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Embed code for: 8. The coast as a system
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The coast as a system
Coasts as natural systems
Sum up the coastal system in three words.
A Coastal system
Open or closed? Why?
Main System Elements
Introduction of sediment (from land and offshore) and energy (from wind, waves, tides and currents).
erosional and depositional landforms
Some components such as beaches are also stores.
Transfers of energy and sediment from one location to another
Marine (sea), terrestrial (land), atmospheric (e.g. freeze thaw weathering) and biological mechanisms
Sediment and energy losses to the system
Coastal landscapes as open systems
A simple beach system
Landward material outputs
Landward material inputs
Sand dune development
When sediment is lost to the system by transfer to a location beyond further access.
This is different to a sediment store where additions and removal of sediment is possible.
Example: Sediment may be lost to deeper offshore areas during unusual very high energy conditions which cause stronger waves and currents than normal.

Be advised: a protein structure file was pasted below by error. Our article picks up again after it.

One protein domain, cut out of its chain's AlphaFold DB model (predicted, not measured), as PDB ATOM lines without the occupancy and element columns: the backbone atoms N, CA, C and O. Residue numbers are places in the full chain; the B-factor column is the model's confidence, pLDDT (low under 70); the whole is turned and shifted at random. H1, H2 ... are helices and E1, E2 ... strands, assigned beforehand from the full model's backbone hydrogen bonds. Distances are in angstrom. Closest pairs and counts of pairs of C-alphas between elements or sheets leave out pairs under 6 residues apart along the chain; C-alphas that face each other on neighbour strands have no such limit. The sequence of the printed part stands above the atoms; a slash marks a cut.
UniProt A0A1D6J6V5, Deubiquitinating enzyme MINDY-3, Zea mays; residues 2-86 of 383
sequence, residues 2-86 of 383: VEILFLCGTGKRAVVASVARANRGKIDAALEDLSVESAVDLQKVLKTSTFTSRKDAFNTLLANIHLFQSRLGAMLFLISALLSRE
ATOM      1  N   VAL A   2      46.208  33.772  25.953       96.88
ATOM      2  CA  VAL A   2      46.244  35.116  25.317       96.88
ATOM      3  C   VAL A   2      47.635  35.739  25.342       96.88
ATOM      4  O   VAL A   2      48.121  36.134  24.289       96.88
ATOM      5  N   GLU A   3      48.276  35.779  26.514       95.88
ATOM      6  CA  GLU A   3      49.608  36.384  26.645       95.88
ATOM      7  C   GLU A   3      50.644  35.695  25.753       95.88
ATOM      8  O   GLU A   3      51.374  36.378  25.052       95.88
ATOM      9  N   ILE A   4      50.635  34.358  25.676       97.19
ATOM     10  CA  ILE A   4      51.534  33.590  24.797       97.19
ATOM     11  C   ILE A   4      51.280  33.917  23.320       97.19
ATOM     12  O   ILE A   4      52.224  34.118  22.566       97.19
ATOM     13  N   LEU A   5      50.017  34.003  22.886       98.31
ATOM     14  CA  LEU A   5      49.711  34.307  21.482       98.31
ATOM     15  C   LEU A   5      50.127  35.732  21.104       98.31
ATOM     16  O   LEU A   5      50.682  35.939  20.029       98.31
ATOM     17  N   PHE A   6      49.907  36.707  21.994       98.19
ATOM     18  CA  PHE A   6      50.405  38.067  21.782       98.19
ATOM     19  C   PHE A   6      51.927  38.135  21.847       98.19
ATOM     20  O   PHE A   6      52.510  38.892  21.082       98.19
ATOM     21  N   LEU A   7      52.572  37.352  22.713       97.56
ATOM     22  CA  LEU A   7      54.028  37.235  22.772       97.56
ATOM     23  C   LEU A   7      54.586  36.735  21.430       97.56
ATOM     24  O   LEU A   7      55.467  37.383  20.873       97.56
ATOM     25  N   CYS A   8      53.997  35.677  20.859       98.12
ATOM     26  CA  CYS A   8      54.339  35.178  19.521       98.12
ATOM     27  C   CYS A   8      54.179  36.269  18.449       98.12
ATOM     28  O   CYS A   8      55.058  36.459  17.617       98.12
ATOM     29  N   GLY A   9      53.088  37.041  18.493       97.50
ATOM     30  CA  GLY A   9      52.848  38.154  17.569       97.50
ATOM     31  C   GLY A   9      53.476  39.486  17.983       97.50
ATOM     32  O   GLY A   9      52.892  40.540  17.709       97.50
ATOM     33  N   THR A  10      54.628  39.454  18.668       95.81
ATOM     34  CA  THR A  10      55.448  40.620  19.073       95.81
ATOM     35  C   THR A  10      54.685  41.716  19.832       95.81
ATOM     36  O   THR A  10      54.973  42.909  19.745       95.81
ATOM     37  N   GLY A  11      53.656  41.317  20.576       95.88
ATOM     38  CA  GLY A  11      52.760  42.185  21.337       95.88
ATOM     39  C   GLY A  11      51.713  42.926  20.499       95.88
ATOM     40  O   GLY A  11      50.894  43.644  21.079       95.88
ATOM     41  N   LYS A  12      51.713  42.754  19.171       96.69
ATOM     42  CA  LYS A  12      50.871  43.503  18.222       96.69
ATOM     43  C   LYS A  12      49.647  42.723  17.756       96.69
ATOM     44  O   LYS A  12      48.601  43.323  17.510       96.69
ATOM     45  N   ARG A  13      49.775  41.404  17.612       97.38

Or when a transfer of sediment to stores beyond the active coastal zone such as upper beaches, coastal dunes and mudflats.
Recap – negative feedback cycle
Definition: Where a flow or transfer leads to a decrease or decline.
Alternative: where changes within the system slow down or reduce the causes of further disruption, dampening down the impetus for change.
Negative feedback cycle
Why is this an example of a negative feedback cycle?
Recap – positive feedback cycle
Definition: Where a flow or transfer leads to an increase or growth.
Alternative: where the effect of change is to amplify the original causes so that additional further changes occurs.
Positive feedback cycle
Why is this an example of a positive feedback cycle?
Definition: The degree of change taking place within a system in terms of scale and/or rate.
Remember systems are always trying to achieve a state of equilibrium.